I have solid lenses for my 7D for outdoor photography, but now I want to venture indoors. Closer focal distance, Potentially less light. What are the key artistes of a lens that I should look for?

Wide angle?


I'm looking at some prime lenses but I have never ventured into that realm before. Thanks for the points.

I'm not looking for specific lenses as much as overall aspects and attributes to weigh.

  • 5
    I like where you're going in general here with looking for important aspects rather than specific lenses, but... "indoor use" is incredibly broad. Indoor weddings? Indoor still life with carefully arranged lighting? Casual portraits in ambient light (or darkness?) Formal portraits? Nightclubs? Totally different - and barely scratching the surface of different situations. – mattdm Aug 11 '15 at 0:59
  • @mattdm Let's go with indoor, <10m to subject, Ambient lighting, candid (moving subjects). I'm amateur [obviously:], so the lens attributes would need to allow for versatility across different situations. – Marcus Aug 11 '15 at 1:13

I would say that focal length is the most important thing to look at. Somewhere around 35mm-equivalent (so, 23mm or so on APS-C). That's the field of view of most phone cameras these days — because this kind of situation is definitely one they need to cover. Similarly, kit lenses tend to be zooms covering this range, for the same basic reason (although see below for thoughts on aperture). If you go wider, you lose the ability to really get individual people without being so close there's weird distortion. If you go longer, you end up with not quite enough room.

I used a 40mm lens on APS-C Pentax for a long time, and often found it just a bit too narrow — and sometimes quite a bit. I've got a 23mm for my current (still APS-C) camera, and am finding it really handy for just the situation you describe. You might even want to consider a wide zoom in the 18-35mm range.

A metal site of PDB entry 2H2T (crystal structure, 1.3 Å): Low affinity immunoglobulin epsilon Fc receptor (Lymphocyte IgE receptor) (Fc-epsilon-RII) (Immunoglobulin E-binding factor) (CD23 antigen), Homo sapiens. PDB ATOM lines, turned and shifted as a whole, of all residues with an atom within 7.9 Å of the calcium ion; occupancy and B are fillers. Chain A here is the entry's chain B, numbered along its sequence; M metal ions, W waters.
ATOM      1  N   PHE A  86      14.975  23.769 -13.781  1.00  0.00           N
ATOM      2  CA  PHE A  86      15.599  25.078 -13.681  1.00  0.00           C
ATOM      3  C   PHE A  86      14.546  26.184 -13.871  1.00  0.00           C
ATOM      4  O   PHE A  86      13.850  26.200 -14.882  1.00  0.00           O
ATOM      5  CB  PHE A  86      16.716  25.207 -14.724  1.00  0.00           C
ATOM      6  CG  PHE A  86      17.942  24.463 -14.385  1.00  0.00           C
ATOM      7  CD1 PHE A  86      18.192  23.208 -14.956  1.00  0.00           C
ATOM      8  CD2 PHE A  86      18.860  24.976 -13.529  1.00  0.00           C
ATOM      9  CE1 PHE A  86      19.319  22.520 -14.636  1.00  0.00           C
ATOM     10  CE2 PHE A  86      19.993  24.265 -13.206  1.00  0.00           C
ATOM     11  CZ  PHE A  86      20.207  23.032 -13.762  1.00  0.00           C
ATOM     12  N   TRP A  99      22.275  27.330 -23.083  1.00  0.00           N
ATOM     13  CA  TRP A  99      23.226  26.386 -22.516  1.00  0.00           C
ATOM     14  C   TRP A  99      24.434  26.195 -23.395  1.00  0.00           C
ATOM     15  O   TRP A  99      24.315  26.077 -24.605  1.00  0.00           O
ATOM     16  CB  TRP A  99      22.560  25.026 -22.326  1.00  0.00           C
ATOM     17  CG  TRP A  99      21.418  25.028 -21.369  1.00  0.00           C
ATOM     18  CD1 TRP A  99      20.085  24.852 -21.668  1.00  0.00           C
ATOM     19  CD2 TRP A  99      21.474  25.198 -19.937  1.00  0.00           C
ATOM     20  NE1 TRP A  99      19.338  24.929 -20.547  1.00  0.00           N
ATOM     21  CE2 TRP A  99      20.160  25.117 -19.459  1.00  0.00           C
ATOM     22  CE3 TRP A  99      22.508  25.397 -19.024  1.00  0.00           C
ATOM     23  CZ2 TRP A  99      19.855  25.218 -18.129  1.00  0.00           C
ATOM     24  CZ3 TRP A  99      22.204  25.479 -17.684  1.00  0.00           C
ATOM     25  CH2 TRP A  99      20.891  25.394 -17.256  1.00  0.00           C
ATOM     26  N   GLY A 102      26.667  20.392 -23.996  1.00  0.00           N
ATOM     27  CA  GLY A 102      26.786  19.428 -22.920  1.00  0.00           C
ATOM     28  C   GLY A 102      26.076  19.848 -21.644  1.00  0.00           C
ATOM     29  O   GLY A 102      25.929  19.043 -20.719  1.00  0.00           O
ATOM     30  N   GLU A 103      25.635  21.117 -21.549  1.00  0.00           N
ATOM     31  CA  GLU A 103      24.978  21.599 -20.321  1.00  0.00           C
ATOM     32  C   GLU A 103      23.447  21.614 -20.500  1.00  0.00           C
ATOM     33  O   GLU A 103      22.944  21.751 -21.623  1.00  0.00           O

A fast aperture is the second factor, but, honestly, at this wide focal length, I wouldn't stress. It's actually harder to use, since you can't isolate a single subject as often; I wouldn't worry about getting faster than f/2.8 — again with experience from using that 40mm f/2.8, that was never the limiting factor. Today's cameras can go up to ISO 6400 with decent results.

It'd be nice to have something faster than the typical f/3.5-f/5.6 of a kit lens, though, because that's a lot darker than f/2.8. But, you might consider not overspending on a lens here and instead rethinking the ambient light aspect — in most situations, a wirelessly-triggered flash will do so much more for your indoor photography than a new lens — see Prime lens or flash: which upgrade will most improve baby photos? for more.


The short of it is that the you will want to look for the same attributes regardless of if the lens is for indoor or outdoor use.

One could argue that the following short list is of special consideration:

  • Focal length (you may hit walls and distortion is a big concern)
  • Weather sealing (not as important if you never go outside)
  • Weight constraints (not as important if you never go far)

I could see aperture being argued either way. If you have full control of the lighting, which is very possible indoors; then aperture is certainly something that is less important to me. But at the same time, a wide aperture may be necessary if you are indoors with low light and cannot control the lighting. You may also desire the depth of field control that a larger aperture provides.

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